Commercial real estate crashes and burns in Los Angeles and worldwide.
PROPERTY MARKET NEWS (LOS ANGELES, CA) — Downtown Los Angeles saw a drop of $35,000 in value for the average condo in March as compared to same month last year. Will things get worse for sellers before they get better? Yes, because things are bad for buyers — namely fear, job loss and reduced incomes. #coronavirus #realestate #market #2020
Inman says that a ‘Surge’ in real estate activity may be coming after the pandemic ends. Well, that headline takes the cake in obvious. Real Estate has gone beyond “dead” into whatever is worse than dead — perhaps real estate hell. Unfortunately, almost the entire economy is near death as we begin to sort out the mess and attempt to recover from the most extreme form of world panic. A surge in real estate is obviously coming eventually because it has been all but illegal to do any real estate in Los Angeles recently. When you’re at zero, any activity is a surge. | Blog Video
The fact is that real estate deals are crumbling in Los Angeles and all over the world, and the surge will be initially wiped out as it is occurring while the economy gets worse in many ways. The economy cannot turn off and on like a light switch. It takes a great deal of time to re-hire, re-activate restore and re-tune the economy. There is no central economy computer; there are 382 million individuals in the U.S. playing different rolls, many of whom just lost their jobs. Most homeowners, companies and investors plan on spending less money this year and next. The main switch that will be thrown is a lightbulb letting us know that the worst depression in history has just begun.
As “America Opens Again“, it is opening to a vastly reduced market with vastly reduced opportunities in most regards, because it is currently a shrinking market. Huge vehicles simply cannot stop and turn on a dime — and the U.S. economy is the biggest of the big. That being said, the readers of the LA Loft Blog are interested in knowing and thinking about the new opportunities that do exist, as well as the new ways of doing things.
Real estate is slow in more ways than one. Most real estate decisions take 3 months to 2 years to play out. Real estate must crash for at least another 6 months before any possibility of a rebound may take place. Because of the unusual severity and gravity of the shutdown on an economy that is not designed for such a ruinous course, the economy will have many hiccoughs and glitches before real estate can have any significant surge. Panic, fear, paralysis, capitulation, defaults, foreclosures, short sales, downsizing must all come first before real estate may have any meaningful surge. When real estate comes back, it won’t be business as usual. Corona-panic has hastened the death of the traditional real estate agent, in favor of technology-driven teams. Stay-at-home jobs shall be more of the norm for many.
Commercial real estate is in the most serious trouble. Commercial real estate deals were down worldwide nearly 43 percent in March year over year, according to data from research firm Preqin. North America was essentially the same with a 44 percent drop. Not only are many stores not able to pay their rent this month, part of the demand for stores and offices has permanently evaporated. Commercial real estate investors are going broke, but worse — many have dimming hope for a bright future.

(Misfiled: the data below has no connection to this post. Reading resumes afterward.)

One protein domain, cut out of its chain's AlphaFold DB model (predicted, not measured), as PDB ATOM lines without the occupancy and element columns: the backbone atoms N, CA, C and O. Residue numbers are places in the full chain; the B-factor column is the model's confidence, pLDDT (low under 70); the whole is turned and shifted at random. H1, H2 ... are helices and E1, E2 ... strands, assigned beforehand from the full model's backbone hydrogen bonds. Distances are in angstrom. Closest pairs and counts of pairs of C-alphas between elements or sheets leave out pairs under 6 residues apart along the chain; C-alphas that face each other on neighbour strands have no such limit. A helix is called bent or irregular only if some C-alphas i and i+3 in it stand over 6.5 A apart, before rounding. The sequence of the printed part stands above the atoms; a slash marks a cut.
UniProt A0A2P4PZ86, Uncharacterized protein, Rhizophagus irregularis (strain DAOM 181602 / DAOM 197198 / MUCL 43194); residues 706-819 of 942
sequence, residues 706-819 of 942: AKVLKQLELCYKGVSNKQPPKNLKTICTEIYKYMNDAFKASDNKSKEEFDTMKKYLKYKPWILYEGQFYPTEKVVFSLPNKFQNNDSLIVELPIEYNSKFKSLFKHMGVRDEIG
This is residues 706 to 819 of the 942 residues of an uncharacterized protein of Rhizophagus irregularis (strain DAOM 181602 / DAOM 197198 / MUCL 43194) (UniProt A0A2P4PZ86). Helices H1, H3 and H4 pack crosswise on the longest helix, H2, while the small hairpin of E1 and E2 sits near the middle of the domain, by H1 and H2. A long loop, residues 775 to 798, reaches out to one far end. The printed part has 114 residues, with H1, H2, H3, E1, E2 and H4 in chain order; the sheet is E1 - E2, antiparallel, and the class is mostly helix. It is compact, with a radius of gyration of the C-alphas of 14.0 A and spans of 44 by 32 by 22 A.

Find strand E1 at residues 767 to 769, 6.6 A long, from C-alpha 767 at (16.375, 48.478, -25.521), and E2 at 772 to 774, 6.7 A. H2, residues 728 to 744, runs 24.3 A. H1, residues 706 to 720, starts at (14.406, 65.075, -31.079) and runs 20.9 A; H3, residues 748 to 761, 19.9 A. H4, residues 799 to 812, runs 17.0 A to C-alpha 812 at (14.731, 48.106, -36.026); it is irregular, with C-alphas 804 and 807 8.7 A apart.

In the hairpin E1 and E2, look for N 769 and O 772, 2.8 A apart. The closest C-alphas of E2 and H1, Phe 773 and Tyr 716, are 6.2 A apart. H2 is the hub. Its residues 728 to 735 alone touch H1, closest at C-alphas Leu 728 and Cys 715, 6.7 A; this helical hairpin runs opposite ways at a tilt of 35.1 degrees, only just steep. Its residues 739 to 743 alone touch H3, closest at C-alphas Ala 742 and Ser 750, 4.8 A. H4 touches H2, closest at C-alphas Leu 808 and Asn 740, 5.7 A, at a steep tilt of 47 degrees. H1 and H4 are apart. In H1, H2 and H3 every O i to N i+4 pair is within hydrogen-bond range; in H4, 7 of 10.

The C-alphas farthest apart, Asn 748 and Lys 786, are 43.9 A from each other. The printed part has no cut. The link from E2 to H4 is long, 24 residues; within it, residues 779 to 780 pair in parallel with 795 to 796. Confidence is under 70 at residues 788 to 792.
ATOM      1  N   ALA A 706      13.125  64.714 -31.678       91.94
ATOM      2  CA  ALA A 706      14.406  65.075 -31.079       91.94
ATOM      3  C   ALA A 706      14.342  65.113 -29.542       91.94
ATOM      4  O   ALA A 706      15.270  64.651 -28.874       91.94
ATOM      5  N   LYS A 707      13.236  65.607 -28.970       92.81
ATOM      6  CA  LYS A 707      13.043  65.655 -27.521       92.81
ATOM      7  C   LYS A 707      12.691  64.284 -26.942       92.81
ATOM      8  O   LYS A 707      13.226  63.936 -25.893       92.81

With the local MLS Multiple Listing Service physically blocking in-person open house dates while attempting to initiate new virtual tour integration, Los Angeles real estate professionals were hoping for a virtual rescue. Unfortunately, virtual real estate is largely a flop at the moment because the market is down close to zero, plus the experience of visiting a property cannot be replicated by a virtual tour. The virtual tour does not show the surrounding neighborhood, does not reveal the squeaky floors, does not hint at the odors, does not show true natural light etc. The demand for virtual tours is relatively low right now. In the future, when the real estate market comes back, virtual will have an important role to play — particularly in weeding out unacceptable properties without the need for a visit.
As in many industries today, real estate professionals and investors have essentially gone on an extended stay-at-home vacation. Would-be home buyers and sellers are waiting it out. The deals that are going through have seen significantly higher concessions by the seller. Sellers are paying more of the buyer’s closing costs, sellers are paying more for repairs and sellers are reducing prices.
For those thinking years further into the future, the federal government could decide that it needs to inflate its way out of a $30+ trillion hole, which would launch home prices and interest rates into the atmosphere. The growth and adoption of digital blockchain currencies will also contribute to skyrocketing prices as the US Dollar follows foreign currencies into the toilet. That is all likely to happen in a few years, after prices have finished collapsing first.
In the mean time, the opportunities lie in downsizing, selling properties that are over-burdensome, fixing the mess, helping to bail out those in trouble, and investing in bargains as more sellers realize that there will be no miraculous economic recovery, no instant real estate recovery, and that many must sell at a lower and lower price. Many are unaware that the cooling process began in the tent-littered Downtown Los Angeles property market several years ago, as DTLA (and the nearby loft neighborhoods) real estate peaked in summer of 2018. If it gets cleaned up, Downtown could be among the first to rebound.
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